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Smile Pinki – A kind rendering smile

Written by: Suba Subramanium

Smile Pinki – A kind rendering smile

“Thank you Pinki. Thank you for letting me tell your incredible story,” said Mylen, film Director, while accepting the Oscar for the Smile Pinki.
The film was done and over with, tributes and awards were given but that was not the end for Pinki –the heroine of Smile Pinki – it was the beginning. The beginning of a new life, the beginning of happiness and joy, the beginning of all things that mattered.

Smile Pinki, the Oscar-winning short documentary is the story of a child with a lip deformity. The 39-minute documentary traces Pinki’s journey from being ostracized to being treated like a normal girl after a social worker helped her undergo surgery.

Smile Pinki is an amazing true-life fairy tale of little village girl from Uttar Pradesh, who was born with a cleft lip. Torment and ridicule were Pinki’s way of life. School was a distant dream and brick brats a reality. Things changed one day as if the fairy had waved a wand. Pankaj Kumar Singh, a representative from the GS Memorial Plastic Surgery Hospital promised to change everything for Pinki. And everything did change for Pinki.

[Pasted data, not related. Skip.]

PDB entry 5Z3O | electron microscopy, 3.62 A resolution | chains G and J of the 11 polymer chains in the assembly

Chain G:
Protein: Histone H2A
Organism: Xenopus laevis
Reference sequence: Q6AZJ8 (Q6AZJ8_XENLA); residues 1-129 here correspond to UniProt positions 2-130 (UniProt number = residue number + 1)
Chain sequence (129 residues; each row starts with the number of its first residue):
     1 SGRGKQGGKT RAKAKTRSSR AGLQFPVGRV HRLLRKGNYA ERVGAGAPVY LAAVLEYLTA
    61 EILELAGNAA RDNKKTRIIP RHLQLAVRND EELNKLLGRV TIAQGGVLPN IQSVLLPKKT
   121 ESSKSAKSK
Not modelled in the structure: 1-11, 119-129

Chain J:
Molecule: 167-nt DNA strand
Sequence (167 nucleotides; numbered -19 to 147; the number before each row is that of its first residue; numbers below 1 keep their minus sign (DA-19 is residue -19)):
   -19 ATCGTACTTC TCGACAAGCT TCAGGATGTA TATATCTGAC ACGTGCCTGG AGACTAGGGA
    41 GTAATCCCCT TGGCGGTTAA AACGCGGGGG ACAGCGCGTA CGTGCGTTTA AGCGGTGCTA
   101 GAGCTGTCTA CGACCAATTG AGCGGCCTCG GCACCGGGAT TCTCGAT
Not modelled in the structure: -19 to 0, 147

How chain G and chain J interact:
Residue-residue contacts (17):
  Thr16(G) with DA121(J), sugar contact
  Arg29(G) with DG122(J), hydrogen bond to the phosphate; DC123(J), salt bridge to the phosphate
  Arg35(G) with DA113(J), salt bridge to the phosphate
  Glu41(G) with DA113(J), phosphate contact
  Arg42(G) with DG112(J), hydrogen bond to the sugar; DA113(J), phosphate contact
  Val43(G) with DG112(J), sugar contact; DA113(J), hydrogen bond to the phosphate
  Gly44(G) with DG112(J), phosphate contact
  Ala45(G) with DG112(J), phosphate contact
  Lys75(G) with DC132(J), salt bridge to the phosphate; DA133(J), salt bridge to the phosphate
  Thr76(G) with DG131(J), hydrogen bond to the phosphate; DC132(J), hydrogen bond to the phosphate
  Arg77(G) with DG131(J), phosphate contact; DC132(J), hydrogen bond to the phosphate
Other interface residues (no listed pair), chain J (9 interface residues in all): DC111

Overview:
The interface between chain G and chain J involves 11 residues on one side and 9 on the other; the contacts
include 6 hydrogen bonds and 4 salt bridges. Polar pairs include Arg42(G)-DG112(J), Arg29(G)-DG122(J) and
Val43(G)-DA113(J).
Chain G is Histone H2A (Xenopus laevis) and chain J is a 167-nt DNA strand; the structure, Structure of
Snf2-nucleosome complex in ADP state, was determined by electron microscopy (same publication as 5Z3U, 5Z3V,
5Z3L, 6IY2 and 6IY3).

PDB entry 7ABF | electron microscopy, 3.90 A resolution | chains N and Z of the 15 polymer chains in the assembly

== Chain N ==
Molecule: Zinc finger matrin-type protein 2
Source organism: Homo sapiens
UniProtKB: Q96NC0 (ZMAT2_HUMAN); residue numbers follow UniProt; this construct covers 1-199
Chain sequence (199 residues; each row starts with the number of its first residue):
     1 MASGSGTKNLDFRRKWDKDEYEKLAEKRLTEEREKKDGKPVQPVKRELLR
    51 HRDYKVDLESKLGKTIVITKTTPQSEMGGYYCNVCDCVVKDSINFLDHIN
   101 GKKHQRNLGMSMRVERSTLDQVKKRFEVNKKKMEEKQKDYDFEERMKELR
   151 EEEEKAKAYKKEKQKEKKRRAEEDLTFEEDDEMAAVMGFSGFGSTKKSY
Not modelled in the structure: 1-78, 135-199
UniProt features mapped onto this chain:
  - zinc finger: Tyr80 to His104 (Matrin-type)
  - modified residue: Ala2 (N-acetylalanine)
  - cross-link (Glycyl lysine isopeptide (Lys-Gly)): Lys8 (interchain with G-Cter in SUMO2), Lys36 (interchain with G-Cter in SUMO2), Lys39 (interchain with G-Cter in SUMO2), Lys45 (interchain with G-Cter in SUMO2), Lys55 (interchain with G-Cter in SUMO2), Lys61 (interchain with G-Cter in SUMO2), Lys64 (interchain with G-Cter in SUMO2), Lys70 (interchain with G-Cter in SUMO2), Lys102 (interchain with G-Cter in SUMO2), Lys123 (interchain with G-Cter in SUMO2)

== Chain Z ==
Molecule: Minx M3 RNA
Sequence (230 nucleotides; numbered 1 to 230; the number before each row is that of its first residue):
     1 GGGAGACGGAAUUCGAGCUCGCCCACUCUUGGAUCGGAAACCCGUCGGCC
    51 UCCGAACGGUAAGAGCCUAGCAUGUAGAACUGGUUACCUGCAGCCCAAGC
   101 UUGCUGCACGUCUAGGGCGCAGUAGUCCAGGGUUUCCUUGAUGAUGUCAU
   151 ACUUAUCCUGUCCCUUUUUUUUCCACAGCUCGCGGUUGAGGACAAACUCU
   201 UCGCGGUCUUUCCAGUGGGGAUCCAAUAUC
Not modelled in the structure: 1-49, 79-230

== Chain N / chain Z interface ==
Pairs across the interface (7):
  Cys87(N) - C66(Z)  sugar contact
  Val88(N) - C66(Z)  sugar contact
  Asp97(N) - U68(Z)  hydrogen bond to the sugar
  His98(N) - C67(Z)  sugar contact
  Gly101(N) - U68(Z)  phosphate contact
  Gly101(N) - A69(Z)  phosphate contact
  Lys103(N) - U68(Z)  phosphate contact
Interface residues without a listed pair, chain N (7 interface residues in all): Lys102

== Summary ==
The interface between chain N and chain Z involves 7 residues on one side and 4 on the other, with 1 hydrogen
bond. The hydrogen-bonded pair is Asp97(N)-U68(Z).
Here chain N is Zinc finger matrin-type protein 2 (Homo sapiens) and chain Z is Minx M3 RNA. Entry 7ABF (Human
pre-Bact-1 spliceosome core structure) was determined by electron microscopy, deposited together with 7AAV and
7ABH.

Producer/director Megan Mylen decided to document the story of Pinki. The film opens on a schoolyard scene, with children in uniforms dancing in a circle. This, the film suggests, is the life available to children with cleft deficiencies, if only they undergo corrective surgery. With Pinki at the center, the film looks in on the experiences of a few other children discovered by Pankaj, including 11-year-old Ghutaru, who has not only stayed out of school but has also largely stopped talking due to his deformity.

The poverty in the village and the helplessness of the parents to help their deformed children forms the back ground for the movie. The film throws hope for the children whose lives are ruined just for the want of a small; corrective surgery. The film doesn’t look into possible reasons for cleft deficiencies, but at the remedy and its availability.

A positive film, a ray of hope for the estimated 35,000 children who are born with cleft deficiencies every year.Let’s not forget NGO Smile Train, which funded the surgery and Pinki’s Los Angeles trip to attend the Oscars and Dr Subodh K Singh, who performed the surgery.
I am sure each one of us can bring a smile on the face of the children born with cleft deficiencies. Let us say thank you to God in a different way today.

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